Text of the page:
8.2. External Control of the Provider Network

The provider network is protected from direct control from within customer networks through policy and through filtering of signaling messages.

There is a service-based policy installed at each PE that directs how a PE should react to a L1VPN connection request received from any CE. Each CE is configured at the PE (or through a policy server) for its membership of a L1VPN, and so CEs cannot dynamically bind to a PE or join a L1VPN. With this configuration comes the policy that tells the PE how to react to a L1VPN connection request (for example, whether to allow dynamic establishment of PE-to-PE connections). Thus, the provider network is protected against spurious L1VPN connection requests and can charge for all L1VPN connections according to the service agreement with the customers. Hence, the provider network is substantially protected against denial-of-service (DoS) attacks.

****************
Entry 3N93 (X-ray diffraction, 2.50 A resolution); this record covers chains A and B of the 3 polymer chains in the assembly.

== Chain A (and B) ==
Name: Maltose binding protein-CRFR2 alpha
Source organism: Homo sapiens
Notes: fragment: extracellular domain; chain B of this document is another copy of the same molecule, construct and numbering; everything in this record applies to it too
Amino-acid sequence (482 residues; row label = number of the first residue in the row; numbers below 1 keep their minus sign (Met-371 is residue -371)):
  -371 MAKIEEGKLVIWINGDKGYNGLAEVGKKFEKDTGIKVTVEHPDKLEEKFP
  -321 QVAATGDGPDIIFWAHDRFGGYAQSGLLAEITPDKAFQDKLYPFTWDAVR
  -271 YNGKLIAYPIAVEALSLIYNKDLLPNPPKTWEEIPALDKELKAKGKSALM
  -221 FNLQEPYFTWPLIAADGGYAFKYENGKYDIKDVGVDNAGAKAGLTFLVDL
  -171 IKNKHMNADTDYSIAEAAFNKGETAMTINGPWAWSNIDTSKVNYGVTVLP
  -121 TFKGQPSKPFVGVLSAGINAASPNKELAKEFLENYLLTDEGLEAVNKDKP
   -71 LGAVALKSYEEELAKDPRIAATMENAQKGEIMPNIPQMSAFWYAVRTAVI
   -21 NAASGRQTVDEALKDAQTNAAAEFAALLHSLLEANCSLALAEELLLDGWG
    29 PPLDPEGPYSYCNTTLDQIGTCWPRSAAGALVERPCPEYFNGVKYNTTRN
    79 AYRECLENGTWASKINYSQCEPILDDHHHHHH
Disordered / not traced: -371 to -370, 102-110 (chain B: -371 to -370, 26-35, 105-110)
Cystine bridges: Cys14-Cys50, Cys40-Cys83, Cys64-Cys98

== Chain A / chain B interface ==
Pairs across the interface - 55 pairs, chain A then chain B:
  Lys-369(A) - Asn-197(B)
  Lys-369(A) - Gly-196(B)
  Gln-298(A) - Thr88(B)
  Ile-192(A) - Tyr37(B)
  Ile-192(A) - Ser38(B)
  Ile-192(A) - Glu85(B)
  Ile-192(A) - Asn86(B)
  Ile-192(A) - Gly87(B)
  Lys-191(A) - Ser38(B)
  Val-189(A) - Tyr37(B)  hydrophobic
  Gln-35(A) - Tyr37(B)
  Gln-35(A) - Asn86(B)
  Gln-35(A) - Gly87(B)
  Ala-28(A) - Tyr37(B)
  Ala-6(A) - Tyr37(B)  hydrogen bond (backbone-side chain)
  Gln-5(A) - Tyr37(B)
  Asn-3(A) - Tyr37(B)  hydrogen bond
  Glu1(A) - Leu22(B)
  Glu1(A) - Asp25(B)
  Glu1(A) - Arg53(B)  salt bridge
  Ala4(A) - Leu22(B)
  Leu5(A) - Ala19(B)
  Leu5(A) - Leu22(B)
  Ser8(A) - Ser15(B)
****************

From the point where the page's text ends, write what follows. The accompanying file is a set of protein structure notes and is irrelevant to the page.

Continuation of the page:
At the same time, if a Path message from a CE contains an Explicit Route Object (ERO) specifying the route within provider network, it is rejected by the PE. Thus, the customer network has no control over the resources in the provider network.

8.3. Data Plane Security

As described in [RFC4847], at Layer 1, data plane information is normally assumed to be secure once connections are established since the optical signals themselves are normally considered to be hard to intercept or modify, and it is considered difficult to insert data into an optical stream. The very use of an optical signal may be considered to provide confidentiality and integrity to the payload data. Furthermore, as indicated in [RFC4847], L1VPN connections are each dedicated to a specific L1VPN by which an additional element of security for the payload data is provided.